Autism Awareness: Understanding This Condition

April is the designated month for Autism Awareness, with April 2nd being World Autism Awareness day.

People will be wearing blue and hosting events this month to spotlight autism, but the spotlight doesn’t turn off after April for people and families living with it every day.

“It’s important that as a community we learn to embrace the autism population and learn about them and how we can help them,” Board Certified Behavior Analyst at The STAR Center Mallory Garrett said. “And also how they can help us.”

Although the intention of spreading awareness of this health condition, is there, unfortunately, is very little awareness in the real sense. The battle to fight this health condition is going at a much slower pace than expected. Going by the statistics, 1 in every 68 children suffers from Autism. And while there are so many suffering from this condition, there are very few people who even understand this condition to the core.

What is autism?

Autism is a social communication disorder. It can be difficult to put into simple terms because it varies person to person (hence the autistic spectrum).

Essentially someone with autism will have difficulties with social skills and awareness, communication, and often need routines and have a lot of rigidity in what they do, or use a lot of repetition in their behavior.

They can lack Theory of Mind (realizing that other people think differently) and will also often be very sensory. Those with autism often exhibit a narrow range of interests and activities that are unique to each individual.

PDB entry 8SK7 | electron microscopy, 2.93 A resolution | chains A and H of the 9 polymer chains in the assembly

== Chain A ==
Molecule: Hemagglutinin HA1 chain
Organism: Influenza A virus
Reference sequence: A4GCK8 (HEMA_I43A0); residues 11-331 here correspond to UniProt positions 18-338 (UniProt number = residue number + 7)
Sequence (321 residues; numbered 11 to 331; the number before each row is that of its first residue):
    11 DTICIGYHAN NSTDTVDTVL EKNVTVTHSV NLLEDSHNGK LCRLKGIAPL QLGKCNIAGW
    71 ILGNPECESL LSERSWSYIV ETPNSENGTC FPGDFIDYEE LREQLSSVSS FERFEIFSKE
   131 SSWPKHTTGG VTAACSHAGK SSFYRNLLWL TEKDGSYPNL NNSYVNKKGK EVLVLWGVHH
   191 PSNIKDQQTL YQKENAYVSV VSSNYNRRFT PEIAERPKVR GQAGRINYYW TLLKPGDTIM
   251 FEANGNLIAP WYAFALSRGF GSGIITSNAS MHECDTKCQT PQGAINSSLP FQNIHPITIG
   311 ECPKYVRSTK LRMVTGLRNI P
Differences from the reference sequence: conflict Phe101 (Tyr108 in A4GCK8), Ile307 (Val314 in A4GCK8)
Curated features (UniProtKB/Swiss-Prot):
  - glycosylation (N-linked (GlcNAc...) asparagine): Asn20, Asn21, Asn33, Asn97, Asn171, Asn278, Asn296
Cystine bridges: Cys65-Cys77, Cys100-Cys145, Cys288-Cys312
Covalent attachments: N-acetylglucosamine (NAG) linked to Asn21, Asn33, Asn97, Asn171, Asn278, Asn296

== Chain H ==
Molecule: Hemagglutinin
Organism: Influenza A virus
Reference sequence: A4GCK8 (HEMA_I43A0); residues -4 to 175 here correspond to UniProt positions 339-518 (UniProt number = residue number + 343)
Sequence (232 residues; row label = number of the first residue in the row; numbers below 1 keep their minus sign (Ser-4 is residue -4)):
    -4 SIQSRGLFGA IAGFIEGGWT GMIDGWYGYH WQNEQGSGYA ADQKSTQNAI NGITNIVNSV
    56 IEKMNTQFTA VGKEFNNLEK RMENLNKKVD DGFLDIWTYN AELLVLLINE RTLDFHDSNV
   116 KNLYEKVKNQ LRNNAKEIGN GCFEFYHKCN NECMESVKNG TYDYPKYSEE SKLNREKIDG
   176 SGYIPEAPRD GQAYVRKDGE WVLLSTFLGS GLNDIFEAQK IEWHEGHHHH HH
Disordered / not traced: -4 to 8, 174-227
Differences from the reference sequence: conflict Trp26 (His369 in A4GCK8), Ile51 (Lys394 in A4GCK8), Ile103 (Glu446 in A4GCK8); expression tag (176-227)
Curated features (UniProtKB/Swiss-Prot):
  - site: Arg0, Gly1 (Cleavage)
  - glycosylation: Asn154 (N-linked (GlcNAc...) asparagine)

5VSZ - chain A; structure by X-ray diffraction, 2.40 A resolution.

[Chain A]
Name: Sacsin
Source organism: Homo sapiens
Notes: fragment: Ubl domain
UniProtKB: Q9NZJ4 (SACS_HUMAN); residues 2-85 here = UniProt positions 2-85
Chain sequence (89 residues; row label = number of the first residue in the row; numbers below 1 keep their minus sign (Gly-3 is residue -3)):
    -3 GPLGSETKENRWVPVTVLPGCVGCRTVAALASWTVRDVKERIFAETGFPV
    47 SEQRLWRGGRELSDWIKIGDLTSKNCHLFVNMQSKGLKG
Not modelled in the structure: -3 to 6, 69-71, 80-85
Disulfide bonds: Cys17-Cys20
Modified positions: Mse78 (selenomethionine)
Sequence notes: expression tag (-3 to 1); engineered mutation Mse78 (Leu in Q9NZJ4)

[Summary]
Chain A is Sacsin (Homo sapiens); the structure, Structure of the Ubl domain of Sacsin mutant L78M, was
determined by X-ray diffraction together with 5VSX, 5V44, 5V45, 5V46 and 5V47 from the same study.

According to the World Health Organization around 1 in 160 children has an autism spectrum disorder. These disorders begin in childhood and persist into adulthood.

That means of the 7.2 billion people living on Earth, around 45 million have an autism spectrum disorder.

Autism is considered a spectrum because its intensity varies. The old adage is ‘if you’ve met one person with autism, you’ve met one person with autism’. Each autistic person has very different needs which makes the disorder difficult to classify.

Broadly speaking, those on the autism spectrum are commonly divided into high-functioning and low-functioning. The former group are usually able to live independently while the latter group often need life-long care.

A popular trope in fiction is autistic people having superior intellect to neurotypical counterparts. However, this is not always the case. Some people with autism do exhibit superior intelligence, but the opposite can also be true.

Men are four times more likely to be diagnosed with autism than women.

Autism is not considered an illness that needs to be treated. Most activists consider it a different wiring of the brain. However, in a neurotypical world, those with autism sometimes find behavioral therapy techniques helpful in managing their condition.

What causes autism?

As it stands, researchers have not discovered one single cause of autism spectrum disorders. Many variables including environmental and genetic factors can make it more likely for a child to be diagnosed with autism.

Research published in 1998 suggested vaccinating children causes autism. This became a well-publicized theory leading to a huge drop in the amount of parents vaccinating their children.

However, subsequent studies found there to be numerous flaws in this research’s methods. There is currently no evidence to suggest vaccinations have any impact on whether a child develops an autism spectrum disorder.

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